Germans see a customer-supplier relationship as complementary, with each side having its respective strengths and weaknesses, its core and non-core areas. To do business together means to help fill each other‘s gaps in expertise, to complement each other, to serve each other.

Supplier as Partner

Customer-supplier relationships make up the web of today‘s modern economy. Globalization is demanding more and more specilization. No company can succeed without trusting relationships with suppliers.

Nonetheless, it is the suppliers who first feel the pain when the economy weakens. German companies, however, do their best to maintain their viability, their strength. They want their suppliers to succeed along with them. Suppliers are viewed as partners in innovation.

Germany‘s largest global companies stress, therefore, time and again the importance of maintaining partnerships with their suppliers, how they together strive to establish ever higher standards of quality.

One of the largest German manufacturers of medical technology stated recently that a supplier‘s size in terms of revenue is far less important than its technical ability and willingness to work together over a long period of time. They see themselves as partners in product development.

Another German supplier operating worldwide has developed into a major customer in its own right, setting up a complex international network of suppliers, integrating its research and development area with a few selected suppliers. Its motto is: Des einen Lücke, ist des anderen Expertise, loosely translated as: The gap in the one company, is the expertise of the other.

Not Your Bitch

In 2009, author Neil Gaiman, who was born in England but has lived in the US since 1992, wrote a blogpost titled Entitlement Issues. In it he discusses a letter he received from a fan of the author George R R Martin, who complained that it seemed like Martin wasn’t spending enough time working on his latest novel.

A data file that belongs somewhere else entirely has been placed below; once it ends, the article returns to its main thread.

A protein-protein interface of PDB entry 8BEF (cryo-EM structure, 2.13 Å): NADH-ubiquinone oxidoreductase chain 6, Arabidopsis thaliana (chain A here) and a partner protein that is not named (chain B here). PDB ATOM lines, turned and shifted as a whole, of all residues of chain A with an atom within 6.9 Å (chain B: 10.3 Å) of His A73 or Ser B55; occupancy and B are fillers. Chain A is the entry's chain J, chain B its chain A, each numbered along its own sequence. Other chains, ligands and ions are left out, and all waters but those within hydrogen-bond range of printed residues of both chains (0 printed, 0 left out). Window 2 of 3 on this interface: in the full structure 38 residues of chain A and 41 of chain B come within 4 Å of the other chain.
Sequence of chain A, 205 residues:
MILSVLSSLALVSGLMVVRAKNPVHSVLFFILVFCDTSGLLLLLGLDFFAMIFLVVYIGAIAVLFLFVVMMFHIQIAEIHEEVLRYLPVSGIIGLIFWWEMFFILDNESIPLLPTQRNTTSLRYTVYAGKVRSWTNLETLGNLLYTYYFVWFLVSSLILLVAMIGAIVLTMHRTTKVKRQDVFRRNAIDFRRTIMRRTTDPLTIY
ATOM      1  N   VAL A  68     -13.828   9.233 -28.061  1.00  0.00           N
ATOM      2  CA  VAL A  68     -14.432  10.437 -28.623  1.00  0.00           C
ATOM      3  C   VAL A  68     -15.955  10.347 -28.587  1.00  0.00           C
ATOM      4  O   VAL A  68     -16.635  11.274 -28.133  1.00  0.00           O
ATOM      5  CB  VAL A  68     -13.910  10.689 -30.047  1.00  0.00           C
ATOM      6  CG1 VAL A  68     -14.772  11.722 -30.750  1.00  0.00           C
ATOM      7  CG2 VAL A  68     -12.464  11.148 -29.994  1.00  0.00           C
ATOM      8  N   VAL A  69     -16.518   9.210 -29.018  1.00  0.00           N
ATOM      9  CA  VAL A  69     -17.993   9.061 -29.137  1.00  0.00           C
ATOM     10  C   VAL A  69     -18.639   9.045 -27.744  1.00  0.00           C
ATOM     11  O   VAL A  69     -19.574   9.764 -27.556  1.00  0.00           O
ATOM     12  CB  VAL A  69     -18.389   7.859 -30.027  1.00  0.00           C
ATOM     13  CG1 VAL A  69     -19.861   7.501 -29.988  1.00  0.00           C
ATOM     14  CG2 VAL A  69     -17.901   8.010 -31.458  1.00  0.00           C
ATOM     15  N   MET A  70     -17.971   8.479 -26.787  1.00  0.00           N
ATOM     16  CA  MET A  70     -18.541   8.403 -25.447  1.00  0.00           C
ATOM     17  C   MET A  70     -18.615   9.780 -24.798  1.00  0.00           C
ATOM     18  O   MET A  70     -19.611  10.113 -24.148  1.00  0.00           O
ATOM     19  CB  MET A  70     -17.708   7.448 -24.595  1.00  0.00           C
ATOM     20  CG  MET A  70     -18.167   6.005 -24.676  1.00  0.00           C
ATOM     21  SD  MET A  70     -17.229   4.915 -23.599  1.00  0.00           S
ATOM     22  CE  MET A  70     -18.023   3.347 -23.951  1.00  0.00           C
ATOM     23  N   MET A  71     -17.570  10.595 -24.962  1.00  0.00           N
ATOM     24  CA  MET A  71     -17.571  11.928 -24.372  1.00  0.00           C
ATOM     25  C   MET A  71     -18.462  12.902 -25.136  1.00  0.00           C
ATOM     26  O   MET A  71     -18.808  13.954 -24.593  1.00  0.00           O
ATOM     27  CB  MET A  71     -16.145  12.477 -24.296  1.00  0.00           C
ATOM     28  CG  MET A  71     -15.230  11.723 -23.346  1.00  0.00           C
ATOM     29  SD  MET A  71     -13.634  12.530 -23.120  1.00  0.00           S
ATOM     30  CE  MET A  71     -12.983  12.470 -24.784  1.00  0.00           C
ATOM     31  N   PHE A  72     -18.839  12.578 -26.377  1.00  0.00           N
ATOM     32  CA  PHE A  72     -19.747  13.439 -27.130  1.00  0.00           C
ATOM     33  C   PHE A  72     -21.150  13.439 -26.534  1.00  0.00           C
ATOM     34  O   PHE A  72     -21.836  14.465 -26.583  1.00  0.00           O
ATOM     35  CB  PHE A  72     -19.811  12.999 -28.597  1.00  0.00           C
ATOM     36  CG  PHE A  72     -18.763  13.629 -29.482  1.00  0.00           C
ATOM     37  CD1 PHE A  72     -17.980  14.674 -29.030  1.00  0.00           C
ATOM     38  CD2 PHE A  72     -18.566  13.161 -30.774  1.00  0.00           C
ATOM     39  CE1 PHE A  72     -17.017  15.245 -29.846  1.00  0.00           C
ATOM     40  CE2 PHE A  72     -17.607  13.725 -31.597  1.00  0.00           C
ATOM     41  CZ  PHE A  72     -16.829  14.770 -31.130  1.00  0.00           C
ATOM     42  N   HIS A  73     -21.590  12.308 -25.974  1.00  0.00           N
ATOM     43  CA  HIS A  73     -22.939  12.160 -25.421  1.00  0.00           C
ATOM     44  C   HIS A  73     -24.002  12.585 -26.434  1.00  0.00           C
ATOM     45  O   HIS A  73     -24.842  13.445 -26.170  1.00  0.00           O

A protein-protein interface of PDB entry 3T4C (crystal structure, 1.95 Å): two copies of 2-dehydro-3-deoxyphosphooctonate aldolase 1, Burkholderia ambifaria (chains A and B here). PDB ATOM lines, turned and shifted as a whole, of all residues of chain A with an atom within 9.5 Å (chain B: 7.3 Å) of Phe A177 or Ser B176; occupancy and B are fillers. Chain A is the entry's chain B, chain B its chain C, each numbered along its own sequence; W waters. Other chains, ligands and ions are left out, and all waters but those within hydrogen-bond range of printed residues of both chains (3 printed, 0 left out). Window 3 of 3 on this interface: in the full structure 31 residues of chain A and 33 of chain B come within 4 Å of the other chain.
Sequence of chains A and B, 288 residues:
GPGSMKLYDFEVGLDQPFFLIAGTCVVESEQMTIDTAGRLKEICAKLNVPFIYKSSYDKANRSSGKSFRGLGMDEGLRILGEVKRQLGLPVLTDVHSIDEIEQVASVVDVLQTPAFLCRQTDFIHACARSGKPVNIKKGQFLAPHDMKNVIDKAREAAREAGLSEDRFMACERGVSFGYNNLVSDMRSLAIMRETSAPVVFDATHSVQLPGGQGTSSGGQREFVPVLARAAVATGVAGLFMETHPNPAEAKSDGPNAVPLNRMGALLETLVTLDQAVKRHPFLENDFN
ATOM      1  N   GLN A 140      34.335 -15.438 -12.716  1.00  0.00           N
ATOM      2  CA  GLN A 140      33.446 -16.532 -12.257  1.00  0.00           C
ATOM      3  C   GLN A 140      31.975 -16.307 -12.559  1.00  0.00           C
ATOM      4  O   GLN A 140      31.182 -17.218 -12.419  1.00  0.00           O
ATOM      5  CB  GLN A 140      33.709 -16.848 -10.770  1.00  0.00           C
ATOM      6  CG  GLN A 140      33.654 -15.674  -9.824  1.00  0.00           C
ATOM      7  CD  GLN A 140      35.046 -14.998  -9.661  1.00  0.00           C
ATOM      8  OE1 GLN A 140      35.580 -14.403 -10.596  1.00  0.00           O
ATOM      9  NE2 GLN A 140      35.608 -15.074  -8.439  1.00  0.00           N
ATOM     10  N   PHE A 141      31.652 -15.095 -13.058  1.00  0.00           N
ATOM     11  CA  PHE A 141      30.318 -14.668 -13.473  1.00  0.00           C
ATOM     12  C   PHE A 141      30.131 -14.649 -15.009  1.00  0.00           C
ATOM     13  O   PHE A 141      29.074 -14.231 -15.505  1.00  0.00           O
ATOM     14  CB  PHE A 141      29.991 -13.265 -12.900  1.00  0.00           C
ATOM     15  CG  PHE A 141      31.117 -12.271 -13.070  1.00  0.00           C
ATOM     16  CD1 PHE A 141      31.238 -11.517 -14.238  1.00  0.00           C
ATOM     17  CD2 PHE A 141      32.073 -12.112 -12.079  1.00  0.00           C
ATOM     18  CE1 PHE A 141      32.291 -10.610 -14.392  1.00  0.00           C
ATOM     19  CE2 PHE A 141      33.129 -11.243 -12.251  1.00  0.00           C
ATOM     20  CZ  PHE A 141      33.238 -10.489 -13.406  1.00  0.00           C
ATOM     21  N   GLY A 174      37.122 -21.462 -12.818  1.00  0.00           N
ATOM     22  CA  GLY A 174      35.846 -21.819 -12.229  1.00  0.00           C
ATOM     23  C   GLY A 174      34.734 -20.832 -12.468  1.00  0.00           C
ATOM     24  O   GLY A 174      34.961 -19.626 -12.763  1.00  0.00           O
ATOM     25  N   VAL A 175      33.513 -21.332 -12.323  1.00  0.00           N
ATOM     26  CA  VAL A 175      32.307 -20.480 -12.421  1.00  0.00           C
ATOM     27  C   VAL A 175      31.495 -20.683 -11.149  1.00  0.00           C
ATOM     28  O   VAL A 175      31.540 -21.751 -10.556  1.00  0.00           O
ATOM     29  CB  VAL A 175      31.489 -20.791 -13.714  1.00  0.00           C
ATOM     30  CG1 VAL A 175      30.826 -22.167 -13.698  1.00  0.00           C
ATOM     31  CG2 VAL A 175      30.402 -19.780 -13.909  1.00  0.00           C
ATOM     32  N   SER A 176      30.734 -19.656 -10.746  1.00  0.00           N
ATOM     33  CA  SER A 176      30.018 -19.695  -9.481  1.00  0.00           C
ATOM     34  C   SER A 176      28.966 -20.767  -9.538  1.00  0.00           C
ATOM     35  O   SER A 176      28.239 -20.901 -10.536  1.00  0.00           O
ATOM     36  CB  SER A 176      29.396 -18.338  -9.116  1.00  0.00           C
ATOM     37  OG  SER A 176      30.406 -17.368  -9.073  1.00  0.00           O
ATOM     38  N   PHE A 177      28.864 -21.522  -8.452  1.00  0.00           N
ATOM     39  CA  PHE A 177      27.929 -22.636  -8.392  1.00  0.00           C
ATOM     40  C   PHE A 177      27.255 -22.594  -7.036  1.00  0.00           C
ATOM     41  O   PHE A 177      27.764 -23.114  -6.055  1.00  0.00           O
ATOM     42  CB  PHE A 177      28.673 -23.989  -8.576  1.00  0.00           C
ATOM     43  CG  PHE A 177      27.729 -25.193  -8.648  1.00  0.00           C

Gaiman comments on how readers tend to think that, once they spend money on one of the books in a series, the author no longer has the right to do anything other than write the next one. 

At one point he writes “you’re complaining about George doing other things than writing the books you want to read as if your buying the first book in the series was a contract with him: that you would hand over your ten dollars, and George for his part would spend every waking hour until the series was done, writing the rest of the books for you.”

The English-American author also attempts to convince readers that authors are not obligated to fulfill their readers’ every wish, saying, “George R R Martin is not your bitch.”

Der Kluge baut vor

Vorbereiten. To prepare. To anticipate a situation; to be enabled to complete a task; to do the work needed beforehand; to develop oneself.

The Germans place great value in being well prepared. They gather information early, complete the initial steps, anticipate what will come. They believe that being prepared saves time and effort, and allows them to make the best decisions. 

Der Kluge baut vor. The intelligent one prepares early. Those who are not prepared, who, for example, forget to buy certain things when food shopping, or cannot respond to questions in a meeting, have only themselves to blame. To be well prepared is in Germany not voluntary, not a nice-to-have, it is expected. Germans are under pressure to think things through, to write things down, to do their homework.

The purpose of good preparation is to get the work done faster and better. One needs no more than a shopping list when it is clear what meal will be cooked. To prepare for a meeting is not difficult, provided one knows what will be discussed.

In Germany, most people have a concrete idea of how things should be, of what they plan to eat, of what they will discuss in a meeting. Germans not only make plans, they live according to them.